by SARAH WAYLAND
Imagine for a moment stepping back in to the life you lived a decade ago. You might look quite similar, you know where you came from, who your family are, but your reflection will be tainted and tweaked by the experiences you’ve endured during that time. It’s you, but a different you.
Every fifteen minutes someone is reported missing to a law enforcement agency in Australia. While the majority of those are located within one month; over 1600 people remain missing for longer than six months. These families, at this very moment, are waiting for the knock on the door that tells them they can breathe out.
Across the other side of the world the families of three women, once teens but now in their twenties, will be wading through feelings that even a week ago would have been unimaginable. They will be trying to find a way to reconnect with the life that they lost when they were snatched from the streets as well as beginning to come to terms with the trauma they endured.
The faces of Amanda Berry, Gina DeJesus and Michele Knight flash quickly across our TV screens – they move between the images found on the side of milk cartoons to the faces they have grown into while they have been away – its almost too much to grasp as to how they might learn to live with what’s happened.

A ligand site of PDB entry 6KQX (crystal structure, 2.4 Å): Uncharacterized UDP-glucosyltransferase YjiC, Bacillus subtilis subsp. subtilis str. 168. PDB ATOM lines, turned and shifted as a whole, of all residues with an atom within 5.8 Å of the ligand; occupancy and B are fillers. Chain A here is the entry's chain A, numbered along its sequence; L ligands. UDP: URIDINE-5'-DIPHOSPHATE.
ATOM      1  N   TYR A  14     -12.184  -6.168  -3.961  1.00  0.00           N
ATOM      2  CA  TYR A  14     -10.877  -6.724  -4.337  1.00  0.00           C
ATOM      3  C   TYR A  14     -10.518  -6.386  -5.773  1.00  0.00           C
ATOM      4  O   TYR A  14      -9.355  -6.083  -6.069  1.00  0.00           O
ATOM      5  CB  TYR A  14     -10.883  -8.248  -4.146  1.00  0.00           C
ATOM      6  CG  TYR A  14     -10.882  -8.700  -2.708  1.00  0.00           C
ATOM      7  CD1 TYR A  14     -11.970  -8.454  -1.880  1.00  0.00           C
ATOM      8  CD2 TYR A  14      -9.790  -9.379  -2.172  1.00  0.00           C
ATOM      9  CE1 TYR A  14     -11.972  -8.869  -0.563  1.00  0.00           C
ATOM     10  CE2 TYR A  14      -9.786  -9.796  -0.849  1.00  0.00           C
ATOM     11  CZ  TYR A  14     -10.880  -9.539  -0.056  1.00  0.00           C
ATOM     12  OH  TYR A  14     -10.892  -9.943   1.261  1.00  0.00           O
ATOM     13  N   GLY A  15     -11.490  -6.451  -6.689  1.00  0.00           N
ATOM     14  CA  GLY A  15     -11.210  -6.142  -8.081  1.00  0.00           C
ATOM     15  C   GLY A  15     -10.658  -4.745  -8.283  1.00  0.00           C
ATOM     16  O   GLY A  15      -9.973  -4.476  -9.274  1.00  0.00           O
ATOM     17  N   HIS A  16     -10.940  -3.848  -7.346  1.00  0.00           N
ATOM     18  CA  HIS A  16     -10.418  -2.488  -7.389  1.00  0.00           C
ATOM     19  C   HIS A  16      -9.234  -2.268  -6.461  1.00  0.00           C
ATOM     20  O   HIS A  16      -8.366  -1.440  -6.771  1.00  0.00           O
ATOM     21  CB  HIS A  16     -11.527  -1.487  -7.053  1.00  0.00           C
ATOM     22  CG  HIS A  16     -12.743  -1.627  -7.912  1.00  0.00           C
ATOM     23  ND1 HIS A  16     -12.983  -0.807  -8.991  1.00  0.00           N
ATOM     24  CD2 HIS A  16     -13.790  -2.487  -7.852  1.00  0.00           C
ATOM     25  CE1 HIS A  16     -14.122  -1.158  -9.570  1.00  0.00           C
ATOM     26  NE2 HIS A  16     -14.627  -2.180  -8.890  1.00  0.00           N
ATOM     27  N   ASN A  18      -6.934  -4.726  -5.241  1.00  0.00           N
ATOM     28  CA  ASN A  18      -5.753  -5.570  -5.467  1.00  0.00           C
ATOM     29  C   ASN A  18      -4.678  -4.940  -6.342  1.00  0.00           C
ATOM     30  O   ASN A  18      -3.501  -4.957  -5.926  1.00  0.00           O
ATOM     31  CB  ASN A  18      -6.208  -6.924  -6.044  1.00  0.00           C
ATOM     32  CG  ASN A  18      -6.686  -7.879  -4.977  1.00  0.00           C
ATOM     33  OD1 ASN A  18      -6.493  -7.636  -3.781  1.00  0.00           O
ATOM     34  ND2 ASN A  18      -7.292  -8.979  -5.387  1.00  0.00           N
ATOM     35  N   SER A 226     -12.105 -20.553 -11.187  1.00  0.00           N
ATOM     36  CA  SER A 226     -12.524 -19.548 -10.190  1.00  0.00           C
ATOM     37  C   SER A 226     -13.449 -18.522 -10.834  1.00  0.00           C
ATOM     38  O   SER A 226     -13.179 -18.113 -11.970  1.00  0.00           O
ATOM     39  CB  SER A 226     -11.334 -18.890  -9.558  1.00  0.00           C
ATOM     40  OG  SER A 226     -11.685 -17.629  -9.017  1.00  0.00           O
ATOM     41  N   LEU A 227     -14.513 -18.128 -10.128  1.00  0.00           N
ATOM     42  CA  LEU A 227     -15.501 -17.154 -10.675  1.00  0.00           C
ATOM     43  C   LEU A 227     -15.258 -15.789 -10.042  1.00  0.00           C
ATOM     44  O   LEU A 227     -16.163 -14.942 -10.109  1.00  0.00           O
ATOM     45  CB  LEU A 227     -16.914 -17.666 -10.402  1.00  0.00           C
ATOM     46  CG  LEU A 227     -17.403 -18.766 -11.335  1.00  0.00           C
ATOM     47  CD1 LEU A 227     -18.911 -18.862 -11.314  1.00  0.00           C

From the moment a missing person is reported to the police the families who await their return, and the community who wish for similar outcomes, are invested in their return. We don’t sit well with the concept of missing as it goes against the need for solutions and outcomes that many of us come to expect when life throws us a challenge.
Living with the unresolved loss of a missing person is like being stuck some place between absence and presence. It is impossible to mourn the loss of a person if you don’t have evidence that they have truly gone.
As with many missing persons cases the questions about the three women will begin to circle around how they were taken, how they might have been found sooner and disbelief at the lack of clues especially when the hysteria settles down.
Kym Pasqualini, founder of the National Center for Missing adults in the US explains that ‘we can only speculate what the three Cleveland women and 6 year old child endured over an unimaginable ten year period of captivity, hopefully they will not continue to endure the scrutiny of people asking,